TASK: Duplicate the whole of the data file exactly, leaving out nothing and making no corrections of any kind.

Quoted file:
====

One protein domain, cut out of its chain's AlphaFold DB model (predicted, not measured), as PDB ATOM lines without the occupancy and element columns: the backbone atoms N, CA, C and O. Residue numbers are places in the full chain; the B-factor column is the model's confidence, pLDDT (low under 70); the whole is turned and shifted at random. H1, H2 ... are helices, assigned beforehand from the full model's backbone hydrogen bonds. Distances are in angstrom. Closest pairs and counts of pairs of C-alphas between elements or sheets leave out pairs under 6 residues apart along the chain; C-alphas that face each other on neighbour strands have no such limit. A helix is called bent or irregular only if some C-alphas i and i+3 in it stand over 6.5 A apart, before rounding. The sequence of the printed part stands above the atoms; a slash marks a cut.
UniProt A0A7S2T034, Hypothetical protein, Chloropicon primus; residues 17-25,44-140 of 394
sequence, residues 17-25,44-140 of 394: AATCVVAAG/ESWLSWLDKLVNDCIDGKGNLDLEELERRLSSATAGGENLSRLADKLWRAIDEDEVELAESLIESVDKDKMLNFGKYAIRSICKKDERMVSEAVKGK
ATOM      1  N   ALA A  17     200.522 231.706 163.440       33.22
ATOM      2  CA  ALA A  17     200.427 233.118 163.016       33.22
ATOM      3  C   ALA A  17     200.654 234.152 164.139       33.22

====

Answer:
One protein domain, cut out of its chain's AlphaFold DB model (predicted, not measured), as PDB ATOM lines without the occupancy and element columns: the backbone atoms N, CA, C and O. Residue numbers are places in the full chain; the B-factor column is the model's confidence, pLDDT (low under 70); the whole is turned and shifted at random. H1, H2 ... are helices, assigned beforehand from the full model's backbone hydrogen bonds. Distances are in angstrom. Closest pairs and counts of pairs of C-alphas between elements or sheets leave out pairs under 6 residues apart along the chain; C-alphas that face each other on neighbour strands have no such limit. A helix is called bent or irregular only if some C-alphas i and i+3 in it stand over 6.5 A apart, before rounding. The sequence of the printed part stands above the atoms; a slash marks a cut.
UniProt A0A7S2T034, Hypothetical protein, Chloropicon primus; residues 17-25,44-140 of 394
sequence, residues 17-25,44-140 of 394: AATCVVAAG/ESWLSWLDKLVNDCIDGKGNLDLEELERRLSSATAGGENLSRLADKLWRAIDEDEVELAESLIESVDKDKMLNFGKYAIRSICKKDERMVSEAVKGK
ATOM      1  N   ALA A  17     200.522 231.706 163.440       33.22
ATOM      2  CA  ALA A  17     200.427 233.118 163.016       33.22
ATOM      3  C   ALA A  17     200.654 234.152 164.139       33.22